Being famous isn’t all it’s cracked up to be, you know? Zita quickly finds this out after she and her friends save Scriptorius. Soon her picture is plastered on walls everywhere she goes, and everywhere she is greeted by huge crowds wanting to meet her and get her autograph. Sometimes she’d really just love some time to herself, right? So when Zita encounters a robot that almost-perfectly mimics her, she decides to take advantage of the situation for a while and let this robot take her place–just long enough for her to get a break. The only trouble is that robot-Zita sees itself as the real hero, as Zita herself, and volunteers the crew to go save a planet . . . leaving the real Zita and her friend Mouse behind!

I absolutely loved the first Zita graphic novel, and I think Legends of Zita the Spacegirl is a strong follow-up, consistently portraying the things that I loved in the first volume. Zita is a strong character, and she encounters a lot of strong individuals along her journey–several of whom have a huge impact on her. I really loved the introduction of Madrigal in this volume; it’s clear she and Piper have a history, and I’m really curious to see that developed more. And I appreciated that robot-Zita, although wrong for a good part of the story, has redeeming aspects to her as well. The plot is exciting and full of adventure, but definitely ok for elementary-age kids. It even highlights important character traits like loyalty and self-sacrifice, while avoiding being “preachy” in the slightest. And I just love the art; it’s gutsy and adorable, whimsical and eclectic. Actually, it reminds me a lot of the work of Hayao Miyazaki and Kazu Kibuishi, while still having its own unique quirks that are just fantastic. I would highly recommend Legends of Zita the Spacegirl to just about anyone of any age; it’s a wonderful story!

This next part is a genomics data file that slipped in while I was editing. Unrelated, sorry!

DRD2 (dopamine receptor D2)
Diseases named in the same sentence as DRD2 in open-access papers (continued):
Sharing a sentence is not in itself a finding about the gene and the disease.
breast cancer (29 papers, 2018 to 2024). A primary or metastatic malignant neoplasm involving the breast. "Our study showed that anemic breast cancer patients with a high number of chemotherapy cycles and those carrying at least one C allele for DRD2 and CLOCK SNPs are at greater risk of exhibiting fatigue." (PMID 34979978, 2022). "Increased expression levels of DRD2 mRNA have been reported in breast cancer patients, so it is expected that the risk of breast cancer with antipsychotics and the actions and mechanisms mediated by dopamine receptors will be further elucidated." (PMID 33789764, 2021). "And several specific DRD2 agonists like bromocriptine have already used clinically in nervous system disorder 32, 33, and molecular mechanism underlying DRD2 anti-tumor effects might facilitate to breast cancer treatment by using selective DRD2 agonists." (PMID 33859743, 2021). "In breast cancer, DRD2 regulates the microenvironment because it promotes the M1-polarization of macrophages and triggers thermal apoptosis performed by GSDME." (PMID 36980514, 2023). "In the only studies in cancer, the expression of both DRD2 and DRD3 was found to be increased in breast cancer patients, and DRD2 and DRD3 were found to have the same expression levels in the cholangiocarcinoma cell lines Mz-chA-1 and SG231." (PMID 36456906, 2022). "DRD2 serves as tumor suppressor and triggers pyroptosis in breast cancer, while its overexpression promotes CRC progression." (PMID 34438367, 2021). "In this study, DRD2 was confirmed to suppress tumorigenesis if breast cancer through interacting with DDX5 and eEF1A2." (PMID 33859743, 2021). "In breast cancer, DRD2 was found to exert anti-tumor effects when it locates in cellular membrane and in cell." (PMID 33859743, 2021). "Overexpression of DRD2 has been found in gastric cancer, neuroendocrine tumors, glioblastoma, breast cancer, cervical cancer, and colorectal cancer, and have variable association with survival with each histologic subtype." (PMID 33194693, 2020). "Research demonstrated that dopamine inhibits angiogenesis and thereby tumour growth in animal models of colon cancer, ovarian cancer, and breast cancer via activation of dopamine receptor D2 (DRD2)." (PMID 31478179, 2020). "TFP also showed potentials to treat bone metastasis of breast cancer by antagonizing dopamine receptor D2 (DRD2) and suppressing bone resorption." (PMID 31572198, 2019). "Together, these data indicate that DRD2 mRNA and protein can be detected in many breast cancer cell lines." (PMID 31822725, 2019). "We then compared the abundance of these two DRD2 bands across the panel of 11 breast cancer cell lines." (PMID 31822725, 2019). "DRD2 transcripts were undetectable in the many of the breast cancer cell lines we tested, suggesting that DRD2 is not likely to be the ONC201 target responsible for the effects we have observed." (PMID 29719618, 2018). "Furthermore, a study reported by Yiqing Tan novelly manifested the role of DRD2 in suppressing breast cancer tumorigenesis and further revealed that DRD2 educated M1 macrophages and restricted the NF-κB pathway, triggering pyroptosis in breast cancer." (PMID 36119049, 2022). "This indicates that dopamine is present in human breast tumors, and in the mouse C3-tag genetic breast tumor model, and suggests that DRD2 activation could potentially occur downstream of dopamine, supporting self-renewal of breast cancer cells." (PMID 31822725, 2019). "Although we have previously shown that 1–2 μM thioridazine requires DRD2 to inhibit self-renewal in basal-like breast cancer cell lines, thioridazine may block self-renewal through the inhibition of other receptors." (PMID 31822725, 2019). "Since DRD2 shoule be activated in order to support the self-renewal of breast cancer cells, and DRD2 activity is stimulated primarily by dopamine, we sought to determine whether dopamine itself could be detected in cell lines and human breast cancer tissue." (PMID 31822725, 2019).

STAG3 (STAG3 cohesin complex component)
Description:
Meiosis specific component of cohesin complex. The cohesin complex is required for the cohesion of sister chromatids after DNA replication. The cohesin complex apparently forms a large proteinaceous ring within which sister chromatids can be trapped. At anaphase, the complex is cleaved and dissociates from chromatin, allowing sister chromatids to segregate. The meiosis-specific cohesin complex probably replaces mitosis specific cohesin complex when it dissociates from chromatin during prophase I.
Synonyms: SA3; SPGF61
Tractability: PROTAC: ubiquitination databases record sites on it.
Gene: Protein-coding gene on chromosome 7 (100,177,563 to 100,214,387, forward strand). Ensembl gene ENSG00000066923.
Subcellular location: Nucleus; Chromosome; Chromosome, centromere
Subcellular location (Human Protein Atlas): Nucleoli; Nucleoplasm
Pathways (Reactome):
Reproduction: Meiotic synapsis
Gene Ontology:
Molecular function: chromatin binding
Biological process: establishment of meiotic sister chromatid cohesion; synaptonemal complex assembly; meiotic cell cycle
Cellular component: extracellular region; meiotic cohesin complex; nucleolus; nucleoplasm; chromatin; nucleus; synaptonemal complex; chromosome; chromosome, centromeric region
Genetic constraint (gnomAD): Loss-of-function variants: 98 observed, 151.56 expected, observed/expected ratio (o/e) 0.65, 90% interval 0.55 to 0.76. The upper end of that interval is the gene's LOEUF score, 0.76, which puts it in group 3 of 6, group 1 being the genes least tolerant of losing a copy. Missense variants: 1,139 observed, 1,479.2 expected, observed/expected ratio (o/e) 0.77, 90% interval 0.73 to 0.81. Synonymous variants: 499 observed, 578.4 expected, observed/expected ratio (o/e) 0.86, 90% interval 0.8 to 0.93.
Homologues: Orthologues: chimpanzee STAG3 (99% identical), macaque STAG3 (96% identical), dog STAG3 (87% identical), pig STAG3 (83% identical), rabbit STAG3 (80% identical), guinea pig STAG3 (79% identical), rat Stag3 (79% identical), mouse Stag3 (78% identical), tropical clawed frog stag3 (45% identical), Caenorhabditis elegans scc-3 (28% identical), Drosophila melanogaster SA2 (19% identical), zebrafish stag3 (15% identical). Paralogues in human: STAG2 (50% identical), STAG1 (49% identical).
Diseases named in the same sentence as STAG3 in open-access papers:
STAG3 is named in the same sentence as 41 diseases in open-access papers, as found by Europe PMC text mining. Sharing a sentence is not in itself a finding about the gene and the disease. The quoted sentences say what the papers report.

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Zita the Spacegirl: Far From Home

Author/Illustrator: Ben Hatkezita the spacegirl

My rating: 4.5 of 5

Zita the Spacegirl, vol. 1

Zita had to push the big red button–I mean, come on, wouldn’t you? Trouble is, her best friend Joseph got sucked into some warp-hole portal thing when she pushed the button. So now she’s responsible, and being who she is, Zita is determined to follow her friend and get him home safely, whatever it takes. Pushing the big red button again, she finds herself in a busy alien metropolis–one full of all sorts of creatures and robots she’s never seen before. Also, a metropolis doomed to be struck by an asteroid in only three days. Everyone is trying to get off-world as quickly as they can, and Zita’s got a daunting deadline in which to find Joseph. Actually, finding him turns out to be easier than expected; he’s been kidnapped to use as a sacrifice to stop the asteroid. But rescuing him is something Zita couldn’t possibly do alone, so it’s a good thing she’s been busy making friends in this new world.

Wow. I’d heard good things about this graphic novel, but I really wasn’t expecting to enjoy it that much. Zita and her friends are wonderful characters, full of individuality, experiencing conflicts, and growing as they go along. I especially enjoyed the Piper’s character, even though he seems like a bad guy at times. And Zita herself is so perky and indomitable and ready to befriend anyone that she’s quite captivating. I’m definitely looking forward to how the group as a whole develops over future volumes of the story. The art really fits the story as well–attractive, interesting, and just rough enough to support action and movement well and be kid-friendly in feeling. Which is something I love: the story is definitely a great one for kids to read, even elementary kids. Yet the plot and characters are developed enough to be fun to read for grown-ups as well. Oh, and the art is full-color throughout; it fits nicely with the general style. Actually, the whole style is pleasantly reminiscent of Kazu Kibuishi’s work Amulet without feeling “copy” like at all. I would definitely recommend this first volume of Zita the Spacegirl, and I will certainly read the following volumes myself.